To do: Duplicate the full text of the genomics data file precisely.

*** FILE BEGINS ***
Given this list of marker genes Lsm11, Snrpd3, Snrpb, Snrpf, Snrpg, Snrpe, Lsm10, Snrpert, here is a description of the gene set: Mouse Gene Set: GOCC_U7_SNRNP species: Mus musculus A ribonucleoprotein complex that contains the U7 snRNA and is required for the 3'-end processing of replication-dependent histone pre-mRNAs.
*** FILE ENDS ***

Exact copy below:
Given this list of marker genes Lsm11, Snrpd3, Snrpb, Snrpf, Snrpg, Snrpe, Lsm10, Snrpert, here is a description of the gene set: Mouse Gene Set: GOCC_U7_SNRNP species: Mus musculus A ribonucleoprotein complex that contains the U7 snRNA and is required for the 3'-end processing of replication-dependent histone pre-mRNAs.